Smuggler pleads guilty in deadly harboring case

Docs: Guide left woman in brush after she couldn’t walk


McALLEN — A 20-year-old Mexican national pleaded guilty Thursday in federal court for his role in a smuggling case that resulted in the death of a woman.

Juan Jesus Martinez-Rodriguez was the driver and brush guide for a group of 10 migrants just north of Falfurrias when U.S. Border Patrol agents stopped him and the migrants he was transporting just before midnight on Sept. 20, 2018.

Shortly before Martinez-Rodriguez was pulled over, U.S. Border Patrol aerial support authorities notified agents on the ground that a group of undocumented migrants had just boarded a vehicle near Jim Wells County Road 400.

But before Border Patrol agents could approach Martinez-Rodriguez, he and nine undocumented migrants fled the area. This occurred before agents detained Martinez-Rodriguez and the migrants, the complaint against the man stated.

After Martinez-Rodriguez was arrested, he told Border Patrol agents he was the brush guide and driver who transported the nine migrants around the Border Patrol checkpoint in Falfurrias.

Martinez-Rodriguez admitted there had been another migrant, a female that he said had been left behind in the brush around 4 p.m. after she was no longer able to walk due to exhaustion.

“Martinez-Rodriguez recounted the route he walked based on memory and GPS coordinates from his cellular phone,” the complaint stated.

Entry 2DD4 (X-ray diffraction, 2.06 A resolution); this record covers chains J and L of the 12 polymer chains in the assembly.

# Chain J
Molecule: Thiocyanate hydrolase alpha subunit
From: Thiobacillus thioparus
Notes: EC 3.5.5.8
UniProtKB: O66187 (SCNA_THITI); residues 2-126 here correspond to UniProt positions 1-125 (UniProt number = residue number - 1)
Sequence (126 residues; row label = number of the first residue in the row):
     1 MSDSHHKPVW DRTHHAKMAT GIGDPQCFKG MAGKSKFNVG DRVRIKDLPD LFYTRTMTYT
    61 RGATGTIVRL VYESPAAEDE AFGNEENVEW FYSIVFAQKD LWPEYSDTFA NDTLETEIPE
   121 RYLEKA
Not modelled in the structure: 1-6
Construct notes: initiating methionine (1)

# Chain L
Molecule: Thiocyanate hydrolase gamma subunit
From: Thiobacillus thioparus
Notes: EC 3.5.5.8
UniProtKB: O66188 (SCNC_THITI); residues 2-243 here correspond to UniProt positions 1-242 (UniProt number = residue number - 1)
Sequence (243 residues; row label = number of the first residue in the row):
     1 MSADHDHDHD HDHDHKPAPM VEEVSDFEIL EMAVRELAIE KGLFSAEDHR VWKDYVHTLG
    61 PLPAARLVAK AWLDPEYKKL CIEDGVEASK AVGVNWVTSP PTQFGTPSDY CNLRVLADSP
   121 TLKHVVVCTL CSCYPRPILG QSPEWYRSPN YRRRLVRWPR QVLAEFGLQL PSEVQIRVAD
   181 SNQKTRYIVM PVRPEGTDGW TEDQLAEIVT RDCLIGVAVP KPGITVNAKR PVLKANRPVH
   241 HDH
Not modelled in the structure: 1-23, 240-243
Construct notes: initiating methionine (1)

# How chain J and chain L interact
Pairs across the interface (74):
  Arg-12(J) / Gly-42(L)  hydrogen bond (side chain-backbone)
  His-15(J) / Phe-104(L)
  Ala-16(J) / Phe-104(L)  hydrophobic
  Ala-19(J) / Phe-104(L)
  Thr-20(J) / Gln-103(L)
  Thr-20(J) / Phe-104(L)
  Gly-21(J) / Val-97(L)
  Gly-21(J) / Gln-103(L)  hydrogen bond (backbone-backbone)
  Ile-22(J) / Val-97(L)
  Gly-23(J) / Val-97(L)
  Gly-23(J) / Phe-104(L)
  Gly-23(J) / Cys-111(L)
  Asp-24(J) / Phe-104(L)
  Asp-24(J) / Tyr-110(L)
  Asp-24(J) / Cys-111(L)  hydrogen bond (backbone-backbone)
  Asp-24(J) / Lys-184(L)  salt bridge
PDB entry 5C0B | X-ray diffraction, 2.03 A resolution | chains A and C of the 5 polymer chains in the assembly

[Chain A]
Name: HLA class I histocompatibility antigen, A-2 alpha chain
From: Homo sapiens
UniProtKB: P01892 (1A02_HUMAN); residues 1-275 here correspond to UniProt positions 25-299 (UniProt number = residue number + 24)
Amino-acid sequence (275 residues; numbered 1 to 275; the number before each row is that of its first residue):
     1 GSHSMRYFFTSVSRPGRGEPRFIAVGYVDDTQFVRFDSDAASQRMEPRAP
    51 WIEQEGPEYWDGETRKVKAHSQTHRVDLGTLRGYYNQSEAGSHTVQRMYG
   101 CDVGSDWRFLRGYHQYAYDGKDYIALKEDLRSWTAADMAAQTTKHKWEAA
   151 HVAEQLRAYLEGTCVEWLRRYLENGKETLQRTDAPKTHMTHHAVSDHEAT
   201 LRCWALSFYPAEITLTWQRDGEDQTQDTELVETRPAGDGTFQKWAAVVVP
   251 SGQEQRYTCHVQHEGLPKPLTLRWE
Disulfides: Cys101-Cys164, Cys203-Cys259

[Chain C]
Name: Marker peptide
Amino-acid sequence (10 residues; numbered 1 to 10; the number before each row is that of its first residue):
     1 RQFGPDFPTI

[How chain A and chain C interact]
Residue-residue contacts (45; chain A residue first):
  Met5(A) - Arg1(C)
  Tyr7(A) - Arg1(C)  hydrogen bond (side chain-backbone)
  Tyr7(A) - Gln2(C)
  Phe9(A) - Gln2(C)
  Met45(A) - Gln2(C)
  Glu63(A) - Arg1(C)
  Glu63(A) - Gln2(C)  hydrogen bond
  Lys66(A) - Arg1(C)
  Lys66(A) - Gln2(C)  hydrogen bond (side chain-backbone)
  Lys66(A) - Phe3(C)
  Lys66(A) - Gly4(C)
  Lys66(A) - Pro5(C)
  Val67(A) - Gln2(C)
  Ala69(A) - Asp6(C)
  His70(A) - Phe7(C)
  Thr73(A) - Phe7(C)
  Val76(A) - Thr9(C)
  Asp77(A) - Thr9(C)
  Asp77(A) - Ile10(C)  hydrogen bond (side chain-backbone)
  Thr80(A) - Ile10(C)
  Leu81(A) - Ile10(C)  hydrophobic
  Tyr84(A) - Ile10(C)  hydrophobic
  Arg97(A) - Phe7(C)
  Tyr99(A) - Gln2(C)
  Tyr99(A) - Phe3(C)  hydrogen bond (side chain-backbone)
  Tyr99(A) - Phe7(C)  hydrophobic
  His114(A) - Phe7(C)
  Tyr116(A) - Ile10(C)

The day after Martinez-Rodriguez’s arrest, Border Patrol located the deceased female south of Falfurrias, near a Brooks County rest area, consistent with the information provided by the man.

The woman was later identified as Alba Cecibel Argueta Jurado, 26, of El Salvador.

Three of the nine migrants, a Mexican national, an El Salvadorian national, and a Honduran national who were arrested and charged for immigration violations each told agents that a 10th member of the group, a female, was left behind on orders from Martinez-Rodriguez after she could no longer walk due to exhaustion, according to court records.

Martinez-Rodriguez, who will not face the death penalty after government prosecutors elected not to seek such punishment, could face up to life in prison at the time of this sentencing, scheduled for late July, records show.

In exchange for pleading true to bringing and harboring aliens, the government will dismiss the remaining three counts of the same offense at the time of his sentencing, court notes showed.